Tips for Teaching your Kids Manners

By Leanne Page, M.Ed, BCBA

bSci21 Contributing Writer

“Dear Behavior BFF: I really want my child to have good manners and be respectful. But whenever I remind him to use his manners, it doesn’t seem to help at all! What can I do to get my son to be polite and have good manners?”

I just looked up the word “manners”. One of the definitions is “a person’s outward bearing or way of behaving toward others”. Another definition that I think you are speaking to is “polite or well-bred social behavior”. 

So then I looked up the definition of polite. One definition is “having or showing behavior that is respectful and considerate of other people”.

So then I looked up the definition of respectful. The definition is “feeling or showing deference or respect”.

So I can use a dictionary (or Google)- yay! What’s the point of all this? What on earth does “use your manners” actually mean? What does “showing deference” mean? Especially to a child? These are some big words with confusing definitions.

How do you teach your child to use his manners when the phrase itself is too difficult to understand? In the ABA world, we’d call it defining your target behavior. For your son, that means spelling out exactly the behavior you are looking for. You need to create an operational definition for “using your manners”. Let’s break it down.

We have a big picture phrase “use your manners”. We can break that down into a TON of observable, measurable behaviors. You need to identify which one(s) to teach your son and focus on one at a time. These include (but aren’t limited to):

  • Keep your hands to yourself.
  • Follow directions with only one reminder.
  • Look at the person who is speaking.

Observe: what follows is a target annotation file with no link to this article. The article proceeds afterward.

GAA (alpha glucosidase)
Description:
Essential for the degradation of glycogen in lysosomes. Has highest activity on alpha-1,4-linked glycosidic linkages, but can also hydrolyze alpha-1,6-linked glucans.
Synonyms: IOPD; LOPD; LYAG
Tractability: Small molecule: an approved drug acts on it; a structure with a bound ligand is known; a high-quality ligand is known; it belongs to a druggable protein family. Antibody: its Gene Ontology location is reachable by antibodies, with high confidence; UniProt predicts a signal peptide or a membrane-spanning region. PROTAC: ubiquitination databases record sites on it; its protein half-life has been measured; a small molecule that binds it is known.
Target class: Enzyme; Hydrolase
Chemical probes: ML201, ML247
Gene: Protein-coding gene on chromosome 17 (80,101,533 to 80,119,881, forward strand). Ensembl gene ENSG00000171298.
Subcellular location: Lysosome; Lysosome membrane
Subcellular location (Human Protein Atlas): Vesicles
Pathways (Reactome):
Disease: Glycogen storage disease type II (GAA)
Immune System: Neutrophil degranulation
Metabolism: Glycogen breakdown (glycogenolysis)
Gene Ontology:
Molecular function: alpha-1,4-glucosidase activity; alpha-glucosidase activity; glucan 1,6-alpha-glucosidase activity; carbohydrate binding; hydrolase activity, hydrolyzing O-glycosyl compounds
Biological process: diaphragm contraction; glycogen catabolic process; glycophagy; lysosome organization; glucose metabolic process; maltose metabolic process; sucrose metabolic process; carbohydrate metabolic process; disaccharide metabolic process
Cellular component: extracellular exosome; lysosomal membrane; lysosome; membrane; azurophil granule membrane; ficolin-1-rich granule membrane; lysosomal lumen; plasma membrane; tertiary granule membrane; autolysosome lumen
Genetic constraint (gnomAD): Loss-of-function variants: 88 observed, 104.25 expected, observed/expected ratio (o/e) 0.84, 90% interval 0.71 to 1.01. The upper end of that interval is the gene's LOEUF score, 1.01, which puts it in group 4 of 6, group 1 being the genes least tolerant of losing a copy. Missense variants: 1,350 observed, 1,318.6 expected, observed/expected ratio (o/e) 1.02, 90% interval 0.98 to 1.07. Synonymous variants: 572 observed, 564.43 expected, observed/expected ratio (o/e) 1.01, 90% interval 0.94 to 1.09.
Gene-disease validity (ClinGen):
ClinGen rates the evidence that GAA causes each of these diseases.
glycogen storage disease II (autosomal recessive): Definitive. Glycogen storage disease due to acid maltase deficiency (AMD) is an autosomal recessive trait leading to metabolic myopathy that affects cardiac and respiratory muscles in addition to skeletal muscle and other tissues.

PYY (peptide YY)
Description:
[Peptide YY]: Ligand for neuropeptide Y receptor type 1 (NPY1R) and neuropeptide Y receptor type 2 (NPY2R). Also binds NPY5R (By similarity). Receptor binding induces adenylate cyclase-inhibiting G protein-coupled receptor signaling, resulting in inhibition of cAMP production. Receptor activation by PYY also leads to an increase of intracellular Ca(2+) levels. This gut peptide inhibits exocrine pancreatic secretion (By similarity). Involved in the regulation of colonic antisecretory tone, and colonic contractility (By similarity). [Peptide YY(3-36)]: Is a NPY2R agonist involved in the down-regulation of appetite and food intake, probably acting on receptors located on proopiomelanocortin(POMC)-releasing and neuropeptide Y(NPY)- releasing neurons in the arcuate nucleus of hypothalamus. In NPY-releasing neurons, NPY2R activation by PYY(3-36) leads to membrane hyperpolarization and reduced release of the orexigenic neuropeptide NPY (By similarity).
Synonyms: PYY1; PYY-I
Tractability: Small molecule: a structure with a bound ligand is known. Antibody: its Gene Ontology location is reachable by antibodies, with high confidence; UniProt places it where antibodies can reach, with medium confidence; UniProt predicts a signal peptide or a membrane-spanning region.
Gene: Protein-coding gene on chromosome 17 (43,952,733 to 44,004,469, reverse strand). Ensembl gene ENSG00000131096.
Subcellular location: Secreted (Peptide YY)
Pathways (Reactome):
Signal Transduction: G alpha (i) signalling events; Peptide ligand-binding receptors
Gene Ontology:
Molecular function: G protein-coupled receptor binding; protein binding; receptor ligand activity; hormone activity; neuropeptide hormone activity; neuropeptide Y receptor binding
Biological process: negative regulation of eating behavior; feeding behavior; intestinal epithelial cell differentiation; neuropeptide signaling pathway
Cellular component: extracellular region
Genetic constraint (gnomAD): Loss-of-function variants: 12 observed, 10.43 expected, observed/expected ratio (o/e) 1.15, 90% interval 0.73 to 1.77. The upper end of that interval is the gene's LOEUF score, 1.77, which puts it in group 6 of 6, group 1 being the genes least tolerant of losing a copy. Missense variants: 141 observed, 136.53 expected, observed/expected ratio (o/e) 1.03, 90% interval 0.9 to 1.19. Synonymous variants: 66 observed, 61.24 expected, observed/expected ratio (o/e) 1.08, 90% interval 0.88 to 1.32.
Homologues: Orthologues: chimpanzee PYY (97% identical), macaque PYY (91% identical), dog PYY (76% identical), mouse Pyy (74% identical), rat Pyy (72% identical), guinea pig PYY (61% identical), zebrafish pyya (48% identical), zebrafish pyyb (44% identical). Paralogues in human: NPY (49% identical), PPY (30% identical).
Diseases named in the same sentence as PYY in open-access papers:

• Say “thank you”.
  • Say “please”.
  • Use a quiet voice.
  • Keep your feet to yourself.
  • Stay near mom or dad.
  • Say ‘hello’ when someone says ‘hello’ to you.
  • Cover your mouth when you sneeze or cough.
  • Say “excuse me” when you burp.
  • Ask to be excused from the table after a meal.
  • Use a napkin.

The list could go on and on.  Just reach for the nearest etiquette book.

For you with your son, right now- what is the target behavior?  What are you really needing him to do more often? Identify the one-step behavior. Describe it simply and at his level. Teach it to him with examples and non-examples. Praise and provide positive reinforcement for engaging in that target behavior.

You must specifically define your target behavior before you can intervene on it. Make sure your son understands exactly what you are looking for. When he engages in the desired behavior, just ask him, “Did you remember to follow directions?” Then celebrate both the fact that he DID follow directions and that he can identify the desired behavior!

But what if he doesn’t use nice manners? Have a plan and be consistent with your response. For example, “That wasn’t nice manners. Try it like this ____” and model the correct response. You can prompt him to use the skill you are working on and praise and provide reinforcement every time he does it.
But what if he still won’t use the manners you’ve taught him? He won’t be able to access that reinforcement that was offered for engaging in the target behavior. Make the reinforcement powerful enough such that receiving reinforcement after a correct response and withholding reinforcement after an incorrect response will make a difference for the future.

Make things more understandable, manageable, and easier to implement by breaking down confusing phrases into small chunks of clearly defined, easy to explain simple behaviors.

Leanne Page, M.Ed, BCBA

Leanne Page, M.Ed, BCBA has worked with kids with disabilities and their parents in a variety of settings for over 10 years. She has taught special education classes from kindergarden-grade 12, from self-contained to inclusion. Leanne has also managed a center providing ABA services to children in 1:1 and small group settings. She has extensive experience in school and teacher training, therapist training, parent training, and providing direct services to children and families in a center-based or in-home therapy setting. Since becoming a mom, Leanne has a new mission to share behavior analytic practices with a population she knows needs it- all moms of littles! Leanne does through her site and through her book ‘Parenting with Science: Behavior Analysis Saves Mom’s Sanity”.  You can contact her at [email protected].

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